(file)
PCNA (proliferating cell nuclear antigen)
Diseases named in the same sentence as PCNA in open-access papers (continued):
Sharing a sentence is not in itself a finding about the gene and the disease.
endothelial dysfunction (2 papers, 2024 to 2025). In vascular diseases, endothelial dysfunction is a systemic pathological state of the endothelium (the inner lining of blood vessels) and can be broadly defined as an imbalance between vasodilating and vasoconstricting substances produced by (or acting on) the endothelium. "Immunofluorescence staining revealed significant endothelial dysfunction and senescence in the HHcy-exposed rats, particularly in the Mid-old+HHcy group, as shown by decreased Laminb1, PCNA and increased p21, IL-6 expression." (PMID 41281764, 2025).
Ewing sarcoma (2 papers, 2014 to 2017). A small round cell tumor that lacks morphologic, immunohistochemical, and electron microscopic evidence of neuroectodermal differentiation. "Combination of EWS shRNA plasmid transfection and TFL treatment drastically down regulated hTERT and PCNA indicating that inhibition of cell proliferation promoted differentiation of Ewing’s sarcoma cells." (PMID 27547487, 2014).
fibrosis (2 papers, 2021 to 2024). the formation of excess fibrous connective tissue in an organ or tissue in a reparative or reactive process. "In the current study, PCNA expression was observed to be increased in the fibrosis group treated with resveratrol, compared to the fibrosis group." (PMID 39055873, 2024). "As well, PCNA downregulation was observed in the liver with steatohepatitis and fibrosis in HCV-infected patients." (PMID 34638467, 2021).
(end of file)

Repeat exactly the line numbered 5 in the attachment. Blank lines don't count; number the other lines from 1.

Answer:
Ewing sarcoma (2 papers, 2014 to 2017). A small round cell tumor that lacks morphologic, immunohistochemical, and electron microscopic evidence of neuroectodermal differentiation. "Combination of EWS shRNA plasmid transfection and TFL treatment drastically down regulated hTERT and PCNA indicating that inhibition of cell proliferation promoted differentiation of Ewing’s sarcoma cells." (PMID 27547487, 2014).